Multiscale molecular dynamics simulations of rotary motor proteins
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Protein functions require specific structures frequently coupled with conformational changes. The scale of the structural dynamics of proteins spans from the atomic to the molecular level. Theoretically, all-atom molecular dynamics (MD) simulation is a powerful tool to investigate protein dynamics because the MD simulation is capable of capturing conformational changes obeying the intrinsically structural features. However, to study long-timescale dynamics, efficient sampling techniques and coarse-grained (CG) approaches coupled with all-atom MD simulations, termed multiscale MD simulations, are required to overcome the timescale limitation in all-atom MD simulations. Here, we review two examples of rotary motor proteins examined using free energy landscape (FEL) analysis and CG-MD simulations. In the FEL analysis, FEL is calculated as a function of reaction coordinates, and the long-timescale dynamics corresponding to conformational changes is described as transitions on the FEL surface. Another approach is the utilization of the CG model, in which the CG parameters are tuned using the fluctuation matching methodology with all-atom MD simulations. The long-timespan dynamics is then elucidated straightforwardly by using CG-MD simulations.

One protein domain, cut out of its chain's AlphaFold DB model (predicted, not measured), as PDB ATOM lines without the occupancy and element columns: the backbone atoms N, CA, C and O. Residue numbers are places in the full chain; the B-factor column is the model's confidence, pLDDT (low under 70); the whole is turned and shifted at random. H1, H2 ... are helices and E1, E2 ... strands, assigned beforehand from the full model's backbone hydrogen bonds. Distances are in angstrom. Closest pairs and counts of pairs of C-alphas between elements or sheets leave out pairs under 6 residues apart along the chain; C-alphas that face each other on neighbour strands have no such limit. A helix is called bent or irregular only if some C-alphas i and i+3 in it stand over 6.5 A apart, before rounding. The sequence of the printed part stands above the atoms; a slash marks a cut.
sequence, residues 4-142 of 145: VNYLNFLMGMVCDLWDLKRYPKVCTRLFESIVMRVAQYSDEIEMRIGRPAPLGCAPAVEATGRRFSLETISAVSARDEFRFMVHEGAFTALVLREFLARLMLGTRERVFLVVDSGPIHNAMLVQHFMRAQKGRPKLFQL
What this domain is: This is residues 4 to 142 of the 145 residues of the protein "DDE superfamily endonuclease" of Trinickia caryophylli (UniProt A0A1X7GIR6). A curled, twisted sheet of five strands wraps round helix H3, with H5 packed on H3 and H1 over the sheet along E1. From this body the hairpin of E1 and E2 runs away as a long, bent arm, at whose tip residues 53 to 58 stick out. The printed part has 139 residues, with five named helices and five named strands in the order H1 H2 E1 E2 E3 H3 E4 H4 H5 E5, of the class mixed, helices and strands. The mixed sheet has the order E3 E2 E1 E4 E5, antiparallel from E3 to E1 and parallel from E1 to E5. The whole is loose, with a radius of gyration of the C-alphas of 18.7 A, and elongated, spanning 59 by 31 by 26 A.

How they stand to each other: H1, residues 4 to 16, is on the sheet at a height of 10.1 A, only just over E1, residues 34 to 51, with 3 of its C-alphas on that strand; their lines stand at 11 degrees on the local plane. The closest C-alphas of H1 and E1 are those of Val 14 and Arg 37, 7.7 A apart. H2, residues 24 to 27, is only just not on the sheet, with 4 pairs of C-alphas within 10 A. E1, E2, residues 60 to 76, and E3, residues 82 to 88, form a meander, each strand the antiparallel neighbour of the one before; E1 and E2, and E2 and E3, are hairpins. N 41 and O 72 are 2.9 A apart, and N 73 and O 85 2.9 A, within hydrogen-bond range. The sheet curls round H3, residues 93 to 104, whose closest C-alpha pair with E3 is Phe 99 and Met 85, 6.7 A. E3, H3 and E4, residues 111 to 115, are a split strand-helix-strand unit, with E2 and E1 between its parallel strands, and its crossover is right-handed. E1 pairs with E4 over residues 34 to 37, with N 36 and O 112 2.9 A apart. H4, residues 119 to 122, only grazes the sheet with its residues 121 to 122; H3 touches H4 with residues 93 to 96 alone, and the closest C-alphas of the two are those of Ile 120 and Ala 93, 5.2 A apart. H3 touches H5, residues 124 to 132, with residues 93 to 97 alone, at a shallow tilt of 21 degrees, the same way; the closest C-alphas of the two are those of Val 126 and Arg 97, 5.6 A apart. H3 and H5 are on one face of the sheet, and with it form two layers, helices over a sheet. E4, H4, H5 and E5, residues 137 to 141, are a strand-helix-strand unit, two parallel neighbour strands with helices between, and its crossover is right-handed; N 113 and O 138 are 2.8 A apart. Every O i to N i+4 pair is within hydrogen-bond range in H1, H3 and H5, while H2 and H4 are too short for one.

KeywordsMolecular dynamics simulation Free energy calculation Coarse-grained molecular dynamics simulation F1-ATPase V1-ATPase
This work was financially supported by Innovative Drug Discovery Infrastructure through Functional Control of Biomolecular Systems, Priority Issue 1 in Post-K Supercomputer Development from the Ministry of Education, Culture, Sports, Science and Technology (MEXT) to M.I. (Project ID: hp150269, hp160223, and hp170255); by Basis for Supporting Innovative Drug Discovery and Life Science Research (BINDS) from Japan Agency for Medical Research and Development (AMED) to M.I.; and by RIKEN Dynamic Structural Biology Project to M.I. We further thank collaborators Dr. Yuko Ito (AIST), Dr. Tomotaka Oroguchi (Keio University), Dr. Takashi Yoshidome (Tohoku University), Prof. Nobuyuki Matubayasi (Osaka Univeristy), Prof. Masahiro Kinoshita (Kyoto University), Dr. Yuta Isaka (FBRI), Dr. Yuichi Kokabu (MKI), Prof. Ichiro Yamato (Tokyo University of Science), and Prof. Takeshi Murata (Chiba University).
Compliance with ethical standards
Conflicts of interest
T. Ekimoto declares that he has no conflict of interest. M. Ikeguchi declare that he has no conflict of interest.
This article does not contain any studies with human participants or animals performed by any of the authors.
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